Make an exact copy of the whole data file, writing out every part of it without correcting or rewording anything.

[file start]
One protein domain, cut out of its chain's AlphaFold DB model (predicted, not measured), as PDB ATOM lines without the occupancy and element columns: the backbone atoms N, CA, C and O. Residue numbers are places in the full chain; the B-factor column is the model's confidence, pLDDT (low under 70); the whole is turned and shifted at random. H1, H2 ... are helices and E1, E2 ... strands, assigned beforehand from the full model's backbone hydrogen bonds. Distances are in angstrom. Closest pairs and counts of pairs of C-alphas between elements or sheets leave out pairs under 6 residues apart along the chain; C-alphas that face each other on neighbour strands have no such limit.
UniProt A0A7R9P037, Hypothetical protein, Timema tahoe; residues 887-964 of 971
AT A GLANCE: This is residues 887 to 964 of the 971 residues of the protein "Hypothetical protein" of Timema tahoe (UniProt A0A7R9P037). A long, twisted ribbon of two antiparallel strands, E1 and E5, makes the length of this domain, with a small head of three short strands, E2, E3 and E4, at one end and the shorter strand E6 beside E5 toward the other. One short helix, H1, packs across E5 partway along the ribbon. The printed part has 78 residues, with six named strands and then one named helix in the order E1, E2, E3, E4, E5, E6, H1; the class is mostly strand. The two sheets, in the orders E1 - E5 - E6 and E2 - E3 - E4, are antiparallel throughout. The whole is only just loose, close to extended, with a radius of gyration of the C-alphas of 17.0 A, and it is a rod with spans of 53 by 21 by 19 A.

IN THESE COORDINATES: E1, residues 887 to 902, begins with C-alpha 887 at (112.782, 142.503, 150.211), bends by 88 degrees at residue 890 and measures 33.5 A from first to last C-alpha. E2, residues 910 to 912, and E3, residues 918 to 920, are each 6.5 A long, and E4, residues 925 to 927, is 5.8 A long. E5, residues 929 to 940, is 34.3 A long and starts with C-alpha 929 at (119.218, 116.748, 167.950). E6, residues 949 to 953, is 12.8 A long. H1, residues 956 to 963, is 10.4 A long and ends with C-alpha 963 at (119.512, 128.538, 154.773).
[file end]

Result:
One protein domain, cut out of its chain's AlphaFold DB model (predicted, not measured), as PDB ATOM lines without the occupancy and element columns: the backbone atoms N, CA, C and O. Residue numbers are places in the full chain; the B-factor column is the model's confidence, pLDDT (low under 70); the whole is turned and shifted at random. H1, H2 ... are helices and E1, E2 ... strands, assigned beforehand from the full model's backbone hydrogen bonds. Distances are in angstrom. Closest pairs and counts of pairs of C-alphas between elements or sheets leave out pairs under 6 residues apart along the chain; C-alphas that face each other on neighbour strands have no such limit.
UniProt A0A7R9P037, Hypothetical protein, Timema tahoe; residues 887-964 of 971
AT A GLANCE: This is residues 887 to 964 of the 971 residues of the protein "Hypothetical protein" of Timema tahoe (UniProt A0A7R9P037). A long, twisted ribbon of two antiparallel strands, E1 and E5, makes the length of this domain, with a small head of three short strands, E2, E3 and E4, at one end and the shorter strand E6 beside E5 toward the other. One short helix, H1, packs across E5 partway along the ribbon. The printed part has 78 residues, with six named strands and then one named helix in the order E1, E2, E3, E4, E5, E6, H1; the class is mostly strand. The two sheets, in the orders E1 - E5 - E6 and E2 - E3 - E4, are antiparallel throughout. The whole is only just loose, close to extended, with a radius of gyration of the C-alphas of 17.0 A, and it is a rod with spans of 53 by 21 by 19 A.

IN THESE COORDINATES: E1, residues 887 to 902, begins with C-alpha 887 at (112.782, 142.503, 150.211), bends by 88 degrees at residue 890 and measures 33.5 A from first to last C-alpha. E2, residues 910 to 912, and E3, residues 918 to 920, are each 6.5 A long, and E4, residues 925 to 927, is 5.8 A long. E5, residues 929 to 940, is 34.3 A long and starts with C-alpha 929 at (119.218, 116.748, 167.950). E6, residues 949 to 953, is 12.8 A long. H1, residues 956 to 963, is 10.4 A long and ends with C-alpha 963 at (119.512, 128.538, 154.773).